Six field trial retrievers died over two days after eating crusty mud near a pond at a popular dog training area in Salt Lake City, Utah. Now, the area is closed to the public while the Utah Division of Water Quality tests for contamination and cyanobacteria.
A dog trainer arrived to the 934-acre Lee Kay conservation area on May 12 and camped with a group of 13 retrievers for eight days, Utah DWR public information officer Faith Heaton-Jolley tells Outdoor Life. (Utah DWR is not disclosing the breeds of the dogs or the trainer’s identity). The trainer noticed the dogs eating muddy grass on May 17, and the dogs started vomiting and having diarrhea later in the day. The owner took one dog to a veterinarian that night. At 6:30 a.m. on May 18, the vet euthanized the dog. The other five dogs died over the next two days.
The incident occurred during an American Kennel Club retriever field trial put on by the Great Salt Lake Retriever Club, which ran from May 18 to May 20, according to an event calendar for the facility. The conservation area was closed to the public for the weekend, indicating that the trainer was there to participate in the field trial.
Utah DWR conservation officers received a report about the dog deaths on May 20 and dispatched a conservation officer to the scene to investigate. The officer didn’t see any other dead animals or dead fish in the pond, Heaton-Jolley says. This trainer was the only one at the facility to have dogs die. Utah DWR also contacted the Utah Division of Water Quality, who sent scientists out to collect samples for testing on May 22. While the scientists didn’t see any visual evidence of harmful algal blooms on the pond, they did see growth along the shoreline that they think is at least partially comprised of harmful cyanobacteria.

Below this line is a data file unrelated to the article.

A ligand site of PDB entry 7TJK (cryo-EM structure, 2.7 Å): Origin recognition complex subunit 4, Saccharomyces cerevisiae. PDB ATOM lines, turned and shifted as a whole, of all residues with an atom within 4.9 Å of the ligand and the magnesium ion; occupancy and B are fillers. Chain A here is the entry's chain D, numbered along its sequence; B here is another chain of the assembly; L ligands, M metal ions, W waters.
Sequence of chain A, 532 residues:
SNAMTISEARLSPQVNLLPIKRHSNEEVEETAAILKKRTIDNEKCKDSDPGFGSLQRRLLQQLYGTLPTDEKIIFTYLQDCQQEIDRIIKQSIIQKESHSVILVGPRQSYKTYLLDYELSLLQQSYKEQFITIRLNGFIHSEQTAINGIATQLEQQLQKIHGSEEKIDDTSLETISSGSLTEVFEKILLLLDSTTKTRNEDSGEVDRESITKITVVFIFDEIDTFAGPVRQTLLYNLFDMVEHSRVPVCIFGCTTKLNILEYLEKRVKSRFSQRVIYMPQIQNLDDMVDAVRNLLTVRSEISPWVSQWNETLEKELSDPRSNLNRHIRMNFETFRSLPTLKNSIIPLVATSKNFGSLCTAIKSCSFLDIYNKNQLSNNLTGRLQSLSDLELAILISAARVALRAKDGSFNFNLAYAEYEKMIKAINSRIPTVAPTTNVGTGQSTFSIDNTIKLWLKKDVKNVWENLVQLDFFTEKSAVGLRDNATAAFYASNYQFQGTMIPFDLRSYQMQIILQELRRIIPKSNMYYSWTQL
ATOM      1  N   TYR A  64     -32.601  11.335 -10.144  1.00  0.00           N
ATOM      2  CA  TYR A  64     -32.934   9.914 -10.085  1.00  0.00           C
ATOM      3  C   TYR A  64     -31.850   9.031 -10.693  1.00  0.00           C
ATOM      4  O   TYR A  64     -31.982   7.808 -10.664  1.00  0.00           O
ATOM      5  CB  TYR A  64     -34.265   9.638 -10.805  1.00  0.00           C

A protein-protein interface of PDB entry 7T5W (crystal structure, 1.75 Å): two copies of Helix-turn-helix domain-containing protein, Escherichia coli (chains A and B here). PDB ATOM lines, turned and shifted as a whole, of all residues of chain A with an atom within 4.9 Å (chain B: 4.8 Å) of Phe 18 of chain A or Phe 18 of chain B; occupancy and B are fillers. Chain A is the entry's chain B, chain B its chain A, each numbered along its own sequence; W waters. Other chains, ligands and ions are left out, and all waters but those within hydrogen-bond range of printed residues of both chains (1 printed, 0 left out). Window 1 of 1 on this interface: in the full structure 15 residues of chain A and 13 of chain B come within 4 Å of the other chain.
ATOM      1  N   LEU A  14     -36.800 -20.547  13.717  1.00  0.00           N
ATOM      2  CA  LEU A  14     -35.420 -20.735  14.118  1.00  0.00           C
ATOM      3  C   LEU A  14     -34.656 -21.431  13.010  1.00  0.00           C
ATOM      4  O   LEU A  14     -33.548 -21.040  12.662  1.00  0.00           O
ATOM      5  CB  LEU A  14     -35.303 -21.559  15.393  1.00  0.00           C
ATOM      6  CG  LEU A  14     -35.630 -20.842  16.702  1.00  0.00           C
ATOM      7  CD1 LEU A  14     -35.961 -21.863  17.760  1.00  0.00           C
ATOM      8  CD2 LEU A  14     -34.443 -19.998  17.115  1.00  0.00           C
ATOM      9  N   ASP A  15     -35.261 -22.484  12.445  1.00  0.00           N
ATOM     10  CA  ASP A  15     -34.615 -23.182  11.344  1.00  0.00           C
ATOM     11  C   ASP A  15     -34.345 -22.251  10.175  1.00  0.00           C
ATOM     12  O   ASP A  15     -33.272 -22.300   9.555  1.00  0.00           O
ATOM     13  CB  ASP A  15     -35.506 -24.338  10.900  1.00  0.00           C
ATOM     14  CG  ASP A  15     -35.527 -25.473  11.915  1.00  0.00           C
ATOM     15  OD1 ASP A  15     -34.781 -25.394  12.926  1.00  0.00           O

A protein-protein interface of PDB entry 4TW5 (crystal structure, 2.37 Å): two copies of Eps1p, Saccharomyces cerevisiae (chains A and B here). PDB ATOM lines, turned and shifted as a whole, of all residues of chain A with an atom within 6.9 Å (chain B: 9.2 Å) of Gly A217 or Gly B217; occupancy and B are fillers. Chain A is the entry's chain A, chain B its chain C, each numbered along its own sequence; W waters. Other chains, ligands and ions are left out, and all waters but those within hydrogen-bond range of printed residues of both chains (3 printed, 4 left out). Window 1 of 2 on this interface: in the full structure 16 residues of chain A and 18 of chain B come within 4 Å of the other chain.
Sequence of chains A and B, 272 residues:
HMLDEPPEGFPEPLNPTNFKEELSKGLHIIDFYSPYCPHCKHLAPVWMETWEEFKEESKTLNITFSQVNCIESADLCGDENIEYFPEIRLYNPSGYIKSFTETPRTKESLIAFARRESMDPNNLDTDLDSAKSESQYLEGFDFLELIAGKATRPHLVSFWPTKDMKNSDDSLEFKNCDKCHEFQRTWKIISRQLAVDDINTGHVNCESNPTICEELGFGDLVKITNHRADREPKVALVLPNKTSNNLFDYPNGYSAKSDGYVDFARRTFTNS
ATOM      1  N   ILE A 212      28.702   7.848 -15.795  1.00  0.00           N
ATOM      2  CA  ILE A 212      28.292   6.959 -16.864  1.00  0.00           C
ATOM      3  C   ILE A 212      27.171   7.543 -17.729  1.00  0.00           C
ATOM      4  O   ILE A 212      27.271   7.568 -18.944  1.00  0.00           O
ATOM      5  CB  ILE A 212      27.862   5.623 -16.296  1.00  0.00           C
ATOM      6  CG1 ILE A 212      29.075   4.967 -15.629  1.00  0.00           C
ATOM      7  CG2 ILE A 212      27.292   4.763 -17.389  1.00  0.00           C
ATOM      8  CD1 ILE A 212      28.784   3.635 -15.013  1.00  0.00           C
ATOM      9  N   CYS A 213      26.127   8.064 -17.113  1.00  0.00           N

“[Utah DWQ has] seen instances of dogs becoming ill or dying after consuming some of those cyanobacteria mats,” Heaton-Jolley says. “Sometimes these mats contain lethal levels of cyanotoxins that target the liver or neurological system of dogs. Apparently they have a musky odor that may sometimes attract dogs.”
The final test results for both the material along the shoreline and the pond water are still pending and an exact cause of death has not yet been determined. One of the dogs is undergoing a necropsy. While the trainer was responsible for the dogs at the time, he did not own all of them, Heaton-Jolley confirmed.
An AKC trial scheduled for Memorial Day weekend has been canceled as a result of the incident, according to a Facebook post from the Wasatch Hunting Retriever Club. Many participants commented that they would donate their entry fees to the WHRC rather than accept refunds. A four-day AKC trial is scheduled for the following weekend, as well.
“In the retriever hunt test and field trial world, anybody from the Rocky Mountains has probably been [to Lee Kay conservation area],” retriever trainer Eric Fryer tells Outdoor Life. “This is the most popular place in Salt Lake City by far. We only have one other place in Utah that has year-round hunting dog training, and that place doesn’t get near what we get at Lee Kay.”